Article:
Some New British Family History Data Online

Directories1869 at TheGenealogist.co.ukThis week I’ve been looking at some of the new data that has found its way online at some of the websites that I regularly use.

At Find My Past anyone with ancestors who were captured and became prisoners of war in the first and second world wars may want to take a look at some 170,000 records that have been added to this website recently.

Starting with the First World War, the data is for 7,700 British Army officers who between 1914 and 1918 were PoWs and comes from the records of a bank! It would seem that a missing cheque could very often be the first indication that an officer had been captured and so Messrs Cox & Co recorded the information at that time about their clients.

Data that you may be able to obtain from this list includes name, rank, service, section, date that the officer went missing and the date that they were repatriated or date of death in captivity.

For the Second World War the collection is of 107,000 records of Army personnel held by the Germans. These records will usually give you the name, rank, regiment, army number, camp number, PoW number, together with the type and location of the camp.

Over at TheGenealogist nearly half a million more parish records have been added to the site for subscribers of their Diamond package. Included are more than 130,000 records for Worcestershire, 100,000 for Cornwall, 81,000 for Northumberland plus many more for other counties.

The same website has boosted their trade directories, a data set I always enjoy using to find tradesmen listed or the address of their gentry clients. To be noted are the East India Company Register and Directory for 1820 and 1834.

If you are reading this before the end of September 2012 then TheGenealogist are still offering £50 off their Diamond subscription package as a celebration of the Queen’s Diamond Jubilee. To obtain this sizeable discount all you need to do is use the code SUMMERSAVER when signing up to the site!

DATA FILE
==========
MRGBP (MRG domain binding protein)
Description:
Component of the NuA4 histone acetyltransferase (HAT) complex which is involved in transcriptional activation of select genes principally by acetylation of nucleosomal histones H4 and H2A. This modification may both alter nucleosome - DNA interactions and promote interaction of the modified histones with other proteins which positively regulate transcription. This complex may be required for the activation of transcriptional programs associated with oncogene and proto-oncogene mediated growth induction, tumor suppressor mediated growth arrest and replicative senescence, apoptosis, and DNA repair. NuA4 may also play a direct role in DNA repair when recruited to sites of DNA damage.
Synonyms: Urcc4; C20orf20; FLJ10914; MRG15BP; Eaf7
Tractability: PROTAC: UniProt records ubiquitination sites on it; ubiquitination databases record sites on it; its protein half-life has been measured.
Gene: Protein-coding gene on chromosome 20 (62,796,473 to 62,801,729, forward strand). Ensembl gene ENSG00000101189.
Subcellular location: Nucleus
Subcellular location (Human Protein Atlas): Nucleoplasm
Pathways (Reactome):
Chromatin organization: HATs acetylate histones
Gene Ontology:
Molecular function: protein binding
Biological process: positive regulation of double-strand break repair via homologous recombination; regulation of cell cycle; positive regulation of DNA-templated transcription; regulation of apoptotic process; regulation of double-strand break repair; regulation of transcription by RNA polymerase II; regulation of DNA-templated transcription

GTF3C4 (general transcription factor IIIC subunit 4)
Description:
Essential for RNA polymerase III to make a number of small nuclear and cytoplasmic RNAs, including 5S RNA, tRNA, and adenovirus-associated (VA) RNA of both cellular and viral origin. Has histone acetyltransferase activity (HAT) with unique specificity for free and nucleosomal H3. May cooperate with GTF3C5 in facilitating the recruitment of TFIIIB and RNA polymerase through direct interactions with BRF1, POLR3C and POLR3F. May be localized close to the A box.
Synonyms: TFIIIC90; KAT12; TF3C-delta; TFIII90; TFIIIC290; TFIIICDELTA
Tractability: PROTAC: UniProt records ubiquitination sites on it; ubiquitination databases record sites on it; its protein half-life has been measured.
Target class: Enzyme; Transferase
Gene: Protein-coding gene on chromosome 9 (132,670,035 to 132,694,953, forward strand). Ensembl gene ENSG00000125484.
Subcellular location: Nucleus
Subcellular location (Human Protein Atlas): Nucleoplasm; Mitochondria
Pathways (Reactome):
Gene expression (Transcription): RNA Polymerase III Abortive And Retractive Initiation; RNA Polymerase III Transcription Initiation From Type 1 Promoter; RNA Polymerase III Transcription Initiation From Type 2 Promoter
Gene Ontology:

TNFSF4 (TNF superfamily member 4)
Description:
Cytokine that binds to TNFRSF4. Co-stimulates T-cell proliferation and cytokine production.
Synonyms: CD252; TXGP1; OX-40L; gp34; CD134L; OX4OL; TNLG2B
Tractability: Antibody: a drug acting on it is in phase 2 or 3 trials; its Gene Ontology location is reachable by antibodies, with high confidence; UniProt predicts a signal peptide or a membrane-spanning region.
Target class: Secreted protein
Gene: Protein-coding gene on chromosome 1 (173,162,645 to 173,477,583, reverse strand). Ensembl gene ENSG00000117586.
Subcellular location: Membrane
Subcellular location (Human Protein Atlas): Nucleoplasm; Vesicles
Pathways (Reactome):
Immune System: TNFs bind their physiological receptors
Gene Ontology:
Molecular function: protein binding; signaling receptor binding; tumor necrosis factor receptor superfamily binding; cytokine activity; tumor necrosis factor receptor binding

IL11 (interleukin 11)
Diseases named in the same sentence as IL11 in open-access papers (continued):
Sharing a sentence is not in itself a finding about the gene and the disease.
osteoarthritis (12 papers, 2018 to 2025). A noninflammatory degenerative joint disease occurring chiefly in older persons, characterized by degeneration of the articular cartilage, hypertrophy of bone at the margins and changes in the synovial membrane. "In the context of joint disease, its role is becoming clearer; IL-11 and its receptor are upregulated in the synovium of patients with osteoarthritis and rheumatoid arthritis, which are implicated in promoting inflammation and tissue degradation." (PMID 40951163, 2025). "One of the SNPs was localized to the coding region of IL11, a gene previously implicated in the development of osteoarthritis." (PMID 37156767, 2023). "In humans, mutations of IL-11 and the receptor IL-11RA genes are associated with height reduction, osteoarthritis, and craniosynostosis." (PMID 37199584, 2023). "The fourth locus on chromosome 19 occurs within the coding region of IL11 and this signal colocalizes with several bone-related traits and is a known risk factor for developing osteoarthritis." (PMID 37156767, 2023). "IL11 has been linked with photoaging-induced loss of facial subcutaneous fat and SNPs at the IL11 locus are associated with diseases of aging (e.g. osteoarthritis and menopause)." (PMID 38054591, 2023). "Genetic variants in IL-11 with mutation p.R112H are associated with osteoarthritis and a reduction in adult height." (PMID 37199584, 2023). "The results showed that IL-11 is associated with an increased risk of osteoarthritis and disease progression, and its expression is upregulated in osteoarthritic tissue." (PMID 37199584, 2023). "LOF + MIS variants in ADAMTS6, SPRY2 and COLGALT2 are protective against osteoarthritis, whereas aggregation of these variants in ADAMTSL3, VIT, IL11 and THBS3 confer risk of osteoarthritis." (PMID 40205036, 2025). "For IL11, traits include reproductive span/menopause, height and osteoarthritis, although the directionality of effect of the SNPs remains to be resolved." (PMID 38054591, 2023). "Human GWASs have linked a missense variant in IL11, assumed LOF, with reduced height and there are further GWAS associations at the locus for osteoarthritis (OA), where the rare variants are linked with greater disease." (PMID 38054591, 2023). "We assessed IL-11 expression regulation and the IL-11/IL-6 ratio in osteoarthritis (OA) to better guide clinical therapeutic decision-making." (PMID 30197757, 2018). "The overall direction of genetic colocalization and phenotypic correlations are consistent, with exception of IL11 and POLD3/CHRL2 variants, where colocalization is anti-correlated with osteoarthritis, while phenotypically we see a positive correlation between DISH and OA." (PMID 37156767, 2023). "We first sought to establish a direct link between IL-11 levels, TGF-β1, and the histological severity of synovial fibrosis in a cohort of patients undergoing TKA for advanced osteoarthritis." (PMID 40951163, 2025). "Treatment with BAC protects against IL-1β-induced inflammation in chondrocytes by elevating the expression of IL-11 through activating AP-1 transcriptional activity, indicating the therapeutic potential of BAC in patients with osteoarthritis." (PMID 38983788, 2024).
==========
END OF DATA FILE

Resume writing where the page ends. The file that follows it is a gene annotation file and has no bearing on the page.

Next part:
The websites that I often use myself are Find My Past and The Genealogist.co.uk. To take your family history further I certainly recommend that you to consider a subscription to these websites. Take a look now and see what great data sets they have to offer including those I have highlighted above:

 

The Genealogist - UK census, BMDs and more online


Disclosure: The Links in the above are Compensated Affiliate links. If you click on them then I may be rewarded by Findmypast.co.uk or The Genealogist.co.uk should you sign up for their subscriptions.

 

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Revealed the Health of Ancestors in the 1911 census

Findmypast.co.uk has recently published the ‘infirmity’ column of the 1911 census on its site. This means that if your forebears had filled this column in on their census return, you’ll now be in a position to see fresh information about your family’s illnesses and conditions back in 1911.

It has been under the data protection regulations of the UK, that this potentially sensitive information was not allowed to be revealed until 100 years had past.

Now, however, it’s possible to find out the state of your family’s health back then. Within the census collection is the example of Elizabeth Eleanor Thorp from Yorkshire who is recorded as having ‘one eye removed in 1907 for disease (gout)‘.

Other examples that the team at findmypast have found in the infirmity column show that our ancestors weren’t afraid to reveal their quirks and eccentricities: ‘A taste for drink combined with gout’, ‘stron and hearty would like to be married’ and ‘sound as a bell thank god’.

More records that can be found, recently revealed by this subscription and pay-as-you-go site, are recorded details of children born to women prisoners who were aged three or under at the time of the census.

Until 31 January 2012, they are offering us the chance to view the 1911 census at hugely reduced prices. View a 1911 census original image for 10 credits (previously 30) and a transcript for 5 credits (previously 10).

Any 1911 census images and transcriptions you viewed on findmypast.co.uk from 1 December 2010 will be free to view again. This is because, following feedback from users they have made it possible to save the records that you have already viewed from 1 December 2010. You’ll need to re-view any 1911 census records that you have looked at before this date, however. Take advantage of their reduced prices until 31 January 2012 – why wait?

 

 



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